JANES: An athlete’s house of horrors

Halloween is rapidly approaching, and at Yale, that means a terrifying mix of strangely-colored dining hall foods, unbelievably over-thought-out costumes and general chaos. But for Yale athletes, horrors like those don’t just come once a year. Life in the “House of Payne” is no walk in the park: ask any varsity, club or Jonathan Edwards CollegeIM athlete(who, as evidenced by their 30,000 point lead in the Tyng Cup standings clearly are training way too seriously for this stuff…) who has ever trained there. So in keeping with the Halloween theme, I thought I would outline some of the scariest things in a Yale athlete’s life. No matter what sport you play or at what level, these phrases strike almost as much fear into the hearts of Yale athletes as, say, the idea of parents’ weekend somehow, inexplicably, being scheduled for Halloween weekend. Oh wait…

  1. “On the line.” Ask any college athlete for the three words he or she would least like to hear, and I guarantee those are at the top of the list. Follow that fatal trio with “again,” and things get downright terrifying. For, as anyone who’s ever run a shuttle or suicide knows, heading to the line is nearly always followed by running away from it —at full speed — and then running back. Over and over again.

  2. “Sled pushes.” Close second to “on the line” in the athlete’s horror rankings. Sounds benign enough, but believe me, we’re not talking toboggans here. Unless, of course, your toboggan is made of heavy metal, has nothing on the bottom to reduce friction and is loaded down with, oh, 300pounds of pure lead. Somehow the climb back up that sledding hill near your house doesn’t seem quite as formidable anymore…

  3. “ACL” There is nothing — and I mean nothing — an athlete wants to hear less than those three letters after twisting a knee and falling to the ground. “MRI” “CAT,” or even “EKG” are all totally doable. But tell an ailing athlete it’s an “ACL” issue, and it simply can’t get worse. Unless of course they then have to limp to class in “KGL” (Kline Geology Lab) for the rest of the semester…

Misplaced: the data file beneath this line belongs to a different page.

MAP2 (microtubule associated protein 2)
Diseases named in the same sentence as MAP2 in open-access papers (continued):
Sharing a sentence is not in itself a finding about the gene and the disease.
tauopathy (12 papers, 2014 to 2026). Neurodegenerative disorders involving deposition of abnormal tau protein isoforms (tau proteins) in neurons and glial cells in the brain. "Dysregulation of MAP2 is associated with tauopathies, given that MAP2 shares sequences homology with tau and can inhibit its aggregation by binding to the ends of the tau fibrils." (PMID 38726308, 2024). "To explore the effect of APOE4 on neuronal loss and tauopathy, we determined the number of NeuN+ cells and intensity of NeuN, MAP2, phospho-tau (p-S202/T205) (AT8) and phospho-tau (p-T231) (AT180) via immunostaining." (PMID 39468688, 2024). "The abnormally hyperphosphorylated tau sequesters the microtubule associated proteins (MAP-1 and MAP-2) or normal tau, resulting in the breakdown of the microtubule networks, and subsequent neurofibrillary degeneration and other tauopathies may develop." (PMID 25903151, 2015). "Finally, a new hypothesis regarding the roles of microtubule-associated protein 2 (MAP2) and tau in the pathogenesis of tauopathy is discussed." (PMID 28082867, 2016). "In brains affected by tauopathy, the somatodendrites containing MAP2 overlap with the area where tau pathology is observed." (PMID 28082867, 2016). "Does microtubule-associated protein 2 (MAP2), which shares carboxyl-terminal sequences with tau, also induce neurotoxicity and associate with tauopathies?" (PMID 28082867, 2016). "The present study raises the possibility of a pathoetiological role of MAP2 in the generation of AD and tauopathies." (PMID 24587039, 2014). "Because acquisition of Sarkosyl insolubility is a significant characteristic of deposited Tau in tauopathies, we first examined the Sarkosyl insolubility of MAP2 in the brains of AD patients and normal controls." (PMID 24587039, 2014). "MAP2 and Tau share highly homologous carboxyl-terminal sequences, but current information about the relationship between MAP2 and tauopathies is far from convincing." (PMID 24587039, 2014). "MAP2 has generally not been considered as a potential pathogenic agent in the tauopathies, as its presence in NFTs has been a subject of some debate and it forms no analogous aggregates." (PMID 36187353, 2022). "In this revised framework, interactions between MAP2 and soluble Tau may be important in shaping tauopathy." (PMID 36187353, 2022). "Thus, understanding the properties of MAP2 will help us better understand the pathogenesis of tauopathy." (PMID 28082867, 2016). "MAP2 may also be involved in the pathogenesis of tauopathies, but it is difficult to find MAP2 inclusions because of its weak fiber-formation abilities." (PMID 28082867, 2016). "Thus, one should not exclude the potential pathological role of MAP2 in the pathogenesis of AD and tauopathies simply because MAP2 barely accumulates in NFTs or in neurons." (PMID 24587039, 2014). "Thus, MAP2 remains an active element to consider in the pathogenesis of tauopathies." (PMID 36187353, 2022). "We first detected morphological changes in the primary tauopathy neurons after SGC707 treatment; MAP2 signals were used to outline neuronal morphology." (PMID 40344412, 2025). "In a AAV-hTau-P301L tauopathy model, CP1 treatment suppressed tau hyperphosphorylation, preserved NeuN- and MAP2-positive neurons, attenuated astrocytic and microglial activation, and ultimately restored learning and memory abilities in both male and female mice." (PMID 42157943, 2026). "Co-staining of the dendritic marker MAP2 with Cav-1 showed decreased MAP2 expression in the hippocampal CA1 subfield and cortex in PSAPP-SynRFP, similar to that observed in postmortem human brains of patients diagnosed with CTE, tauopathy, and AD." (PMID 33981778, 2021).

4. “To the stairs.” One workout done by many Yale varsity teams involves running up and down the stairs of Payne Whitney Gymnasium. Sometimes one at a time, sometimes “every other,” sometimes hopping, sometimes with dumbbells, sometimes with a teammate on your back… And if that doesn’t sound bad enough, Payne Whitneywas built to destroy the souls of stair-running Yale athletes. The top floor? The ninth. Totally doable, right? WRONG. Because, of course, there’s 5b, 6b, 7b… etc. So “running to nine” really means running 13 floors haunted by the ghosts that live on those mysterious upper “b” floors from which few have ever returned alive.

  5. “Testing.” Now this is something everyone can relate to. In the context of Yale athletics, it’s the time — usually at the beginning of the year — where athletes return from summer and are evaluated on how well they maintained fitness while away from the (not-so) friendly confines of the weight room. Varsity baseball does the “decathlon,” an aptly-named competition made up of 10fitness events each with a point scale so that athletes and coaches can see exactly where the team members stack up. Field hockey’s “testing” is a deadly preseason combination of timed miles, 200-yard shuttles and a grueling amount of running that would make most college athletes lose sleep. Other sports are similarly tested, some in the weight room, some at the track, all with the intent to separate those who are in shape from those who aren’t —and who therefore must work extra until they are. (See scary phrase No. 1). Think scary “testing” is two midterms in one day? Try field hockey’s preseason testing and fear no more.

So as you head into the horrors of this Halloween weekend, be inspired by the athletes around you. Whether varsity, club or overly-trained, potentiallyjuiced IM players, all face their fears day after day, week after week to compete at the highest level. That choice between a Lady Gaga and Nicki Minaj costume is simply not as scary when you consider the insanity of 6 a.m. workouts, endless sprints and, of course, sled pushes. Halloween (on a Monday night…) might be scary. Mid-terms might be scarier. But if you’ve ever heard any of the above phrases, you’ve been through much, much worse.

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